The restoration program for the Gulf spill should focus on Indirect Restoration, including reducing chronic pollutants into the system, allowing more sediment flow down-river to rebuild the Delta, establishment of new protected areas onshore and offshore, etc…e.g. projects that might be environmentally beneficial to the Gulf coastal ecosystems should be identified and funded.
My initial list for the Gulf Restoration Plan is as follows:
1. Let the River Run – restore the periodic flood flow of the Mississippi river, so that sediment can flow down-river and begin rebuilding the Delta. The Mississippi Delta has been shrinking for over 100 years, due primarily to flood control up river, as well as sea level rise and more intense and frequent hurricanes. This shrinking / sinking delta has added risk from hurricane storm surge, such as we saw tragically in Hurricane Katrina. Reversing this trend is an essential component of any environmental and economic Restoration plan for the region. This will take cooperation with states and cities up-river, but we all have to pitch in to save the Mississippi Delta.
2. Eliminate the Dead Zone – reduce the input of nutrients down the river, from the misuse / overuse of agricultural fertilizers in the Mississippi drainage. This high nutrient load flows into the Gulf of Mexico each spring, causes enormous blooms of phytoplankton, which respire oxygen at night and also die and decay and use oxygen from the water, and causes a huge anoxic dead zone along the coast each summer. This can and must be eliminated.
3. Reduce coastal degradation – better manage, reduce, or eliminate the amount of coastal channelization, wetlands loss, road building, etc.
4. Halt overfishing – to the extent that some fish populations had been overharvested in the past, harvest levels of these populations should be minimized for a time – e.g. a conservation moratorium for stock recovery. Harvests should be resumed only when the population, and the marine ecosystem, can be sustained. In particular, principles of ecosystem management must be front-and-center of any Gulf Restoration program, to dial harvests down enough to allow for needs of other predators in the ecosystem.
5. Establish additional protected areas – both marine and coastal – to reduce disturbance and degradation of coastal fish and wildlife populations.
6. Build artificial seabird nesting islands in inshore areas – as the coastal nesting islands have dramatically eroded over the past several decades – due to reduced sediment flow down-river, sea level rise, and more frequent and intense hurricanes-the birds are now forced to nest on smaller and smaller remnants of their original nesting island habitat. In addition, the oil has severely damaged the perimeter of many of these nesting islands. Many of the plants that provide stability to the island substrate will die due to direct oiling, and thus the spill will contribute to the acceleration of erosional processes that will eventually eliminate these small islands altogether. And when the first hurricane surge occurs across these tiny islands, the oil will cover the entire island, and thus more vegetative loss will occur. Using Gulf Coast Restoration Fund to place rip-rap and fill to form new islands or add to existing ones would greatly enhance breeding habitat for the thousands of birds in the region.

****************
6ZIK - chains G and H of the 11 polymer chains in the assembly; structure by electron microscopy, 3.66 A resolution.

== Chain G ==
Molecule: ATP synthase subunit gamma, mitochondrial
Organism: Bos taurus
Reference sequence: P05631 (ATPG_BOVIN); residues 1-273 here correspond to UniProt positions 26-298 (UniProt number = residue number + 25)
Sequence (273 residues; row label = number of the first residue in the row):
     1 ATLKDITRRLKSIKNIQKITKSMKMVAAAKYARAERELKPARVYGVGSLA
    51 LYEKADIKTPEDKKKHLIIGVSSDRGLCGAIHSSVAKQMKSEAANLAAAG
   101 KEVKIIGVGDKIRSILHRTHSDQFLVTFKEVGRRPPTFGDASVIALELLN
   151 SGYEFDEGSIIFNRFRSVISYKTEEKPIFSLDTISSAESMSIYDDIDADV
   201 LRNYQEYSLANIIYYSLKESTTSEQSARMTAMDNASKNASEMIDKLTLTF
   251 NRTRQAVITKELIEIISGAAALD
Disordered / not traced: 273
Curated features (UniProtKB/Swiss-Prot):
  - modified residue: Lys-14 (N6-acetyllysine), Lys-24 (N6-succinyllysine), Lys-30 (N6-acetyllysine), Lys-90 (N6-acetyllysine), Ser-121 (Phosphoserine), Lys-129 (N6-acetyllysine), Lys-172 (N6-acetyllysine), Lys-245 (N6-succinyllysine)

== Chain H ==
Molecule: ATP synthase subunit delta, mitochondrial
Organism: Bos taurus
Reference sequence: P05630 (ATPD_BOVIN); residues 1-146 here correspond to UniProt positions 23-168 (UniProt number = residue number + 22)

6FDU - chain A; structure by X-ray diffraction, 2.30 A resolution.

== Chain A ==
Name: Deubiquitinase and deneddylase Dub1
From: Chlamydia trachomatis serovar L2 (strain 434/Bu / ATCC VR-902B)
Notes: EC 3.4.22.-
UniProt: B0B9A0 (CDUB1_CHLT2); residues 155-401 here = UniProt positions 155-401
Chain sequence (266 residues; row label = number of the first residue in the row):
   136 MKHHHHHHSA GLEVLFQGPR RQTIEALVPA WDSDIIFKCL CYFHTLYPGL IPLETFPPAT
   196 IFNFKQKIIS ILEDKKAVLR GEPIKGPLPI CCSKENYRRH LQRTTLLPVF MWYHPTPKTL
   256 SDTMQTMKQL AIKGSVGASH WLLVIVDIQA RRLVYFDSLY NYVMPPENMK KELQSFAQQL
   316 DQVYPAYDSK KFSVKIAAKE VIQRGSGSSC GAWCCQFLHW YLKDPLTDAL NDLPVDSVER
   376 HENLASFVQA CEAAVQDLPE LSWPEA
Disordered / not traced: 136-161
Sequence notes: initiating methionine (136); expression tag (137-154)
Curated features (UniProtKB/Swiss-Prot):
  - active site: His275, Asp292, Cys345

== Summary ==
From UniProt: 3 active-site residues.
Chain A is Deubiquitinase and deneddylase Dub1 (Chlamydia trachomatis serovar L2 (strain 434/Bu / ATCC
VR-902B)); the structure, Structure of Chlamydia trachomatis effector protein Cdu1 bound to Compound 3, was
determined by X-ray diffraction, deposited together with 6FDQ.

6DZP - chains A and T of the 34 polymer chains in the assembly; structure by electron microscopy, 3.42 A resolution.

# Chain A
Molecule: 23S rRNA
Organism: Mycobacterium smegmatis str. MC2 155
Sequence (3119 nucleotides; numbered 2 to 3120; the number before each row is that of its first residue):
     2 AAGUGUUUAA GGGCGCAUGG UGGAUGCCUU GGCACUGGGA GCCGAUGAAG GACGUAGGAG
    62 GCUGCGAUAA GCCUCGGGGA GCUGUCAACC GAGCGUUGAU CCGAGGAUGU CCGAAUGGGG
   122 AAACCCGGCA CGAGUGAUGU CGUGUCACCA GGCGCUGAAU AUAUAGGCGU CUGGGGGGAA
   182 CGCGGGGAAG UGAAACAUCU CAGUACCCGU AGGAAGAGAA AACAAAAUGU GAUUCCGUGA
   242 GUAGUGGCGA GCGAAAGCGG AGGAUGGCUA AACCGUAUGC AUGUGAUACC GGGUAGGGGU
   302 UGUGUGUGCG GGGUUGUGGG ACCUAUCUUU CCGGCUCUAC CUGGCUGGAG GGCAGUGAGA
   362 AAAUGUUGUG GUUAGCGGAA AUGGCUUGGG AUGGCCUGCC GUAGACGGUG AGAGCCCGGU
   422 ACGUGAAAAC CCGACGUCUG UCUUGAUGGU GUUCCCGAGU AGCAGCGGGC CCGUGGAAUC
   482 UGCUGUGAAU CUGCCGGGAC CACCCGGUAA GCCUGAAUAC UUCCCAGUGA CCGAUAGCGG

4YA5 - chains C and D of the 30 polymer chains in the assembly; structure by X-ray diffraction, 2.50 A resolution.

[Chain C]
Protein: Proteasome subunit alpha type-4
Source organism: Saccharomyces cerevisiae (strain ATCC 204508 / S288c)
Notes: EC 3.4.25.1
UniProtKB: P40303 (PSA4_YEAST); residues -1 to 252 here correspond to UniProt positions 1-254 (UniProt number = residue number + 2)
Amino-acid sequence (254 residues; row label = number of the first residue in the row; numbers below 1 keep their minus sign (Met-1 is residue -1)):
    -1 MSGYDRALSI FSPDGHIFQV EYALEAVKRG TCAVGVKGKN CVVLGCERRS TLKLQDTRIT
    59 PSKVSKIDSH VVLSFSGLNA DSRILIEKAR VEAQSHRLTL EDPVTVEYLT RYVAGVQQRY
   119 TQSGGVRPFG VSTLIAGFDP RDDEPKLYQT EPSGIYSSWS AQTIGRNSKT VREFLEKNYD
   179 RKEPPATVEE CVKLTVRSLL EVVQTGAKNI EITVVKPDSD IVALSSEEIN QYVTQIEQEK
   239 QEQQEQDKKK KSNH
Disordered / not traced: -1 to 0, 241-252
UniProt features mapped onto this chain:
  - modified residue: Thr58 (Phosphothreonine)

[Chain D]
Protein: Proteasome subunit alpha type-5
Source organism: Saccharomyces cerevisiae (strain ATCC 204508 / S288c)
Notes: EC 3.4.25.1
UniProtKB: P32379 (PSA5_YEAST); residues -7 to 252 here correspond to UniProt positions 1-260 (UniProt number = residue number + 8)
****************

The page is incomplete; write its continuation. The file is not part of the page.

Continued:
7. Prevent other oil spills – this is an obvious one, but needs to be mentioned. If the Gulf can recover from one Deepwater Horizon disaster, and that is a big if, it almost certainly can’t from another on top of this one.
If the Obama administration and the nation wish to lift their moratorium on deepwater drilling, which seems apparent, then they should only do so if they can assure the public that the operations are as safe as humanly possible. This will require Best Available Technology in all aspects of the drilling, including the newly developed Blowout Preventers with double shear-rams, acoustic triggers, and redundant sealing systems.
As well, the government should require that exploratory drilling in extreme or sensitive environments also include a companion emergency relief well be drilled along side. If for instance, the Deepwater Horizon had a companion relief well being drilled alongside while they were drilling the Macondo well, then the relief well could have intersected and killed the failed well in a matter of weeks (perhaps by the end of April), not the many months that we are now suffering through. Senator Lautenberg has just introduced legislation into the U.S. Senate that would require precisely that, and it is a welcome and necessary step in reducing risk of these high-pressure, deepwater operations.
And of course, we are still waiting for the new push for clean, efficient, low-carbon, sustainable energy due to the recognition of the costs of oil, seen so clearly in the Deepwater Horizon disaster.
Whose ass to kick?
Regarding the ongoing BP Deepwater Horizon disaster, President Obama recently asked his advisors to tell him “whose ass to kick.”
Given our lazy, catastrophic energy policy that has for too long ignored the true cost of our oil addiction, while we knew better, here’s my short list:
Every member of the U.S. Congress, present and past back to at least 1980; every director and executive of all power companies, auto companies, and oil companies; every oil lobbyist and industry ‘think-tank’; every cabinet member; every member of the White House staff, including the man himself; every former president and their cabinet back to 1980; every governor and their staff; and every state legislator.
As well, perhaps we all need a collective boot for allowing this energy / climate crisis to become so severe, and putting at risk the future of life on Earth, including our own.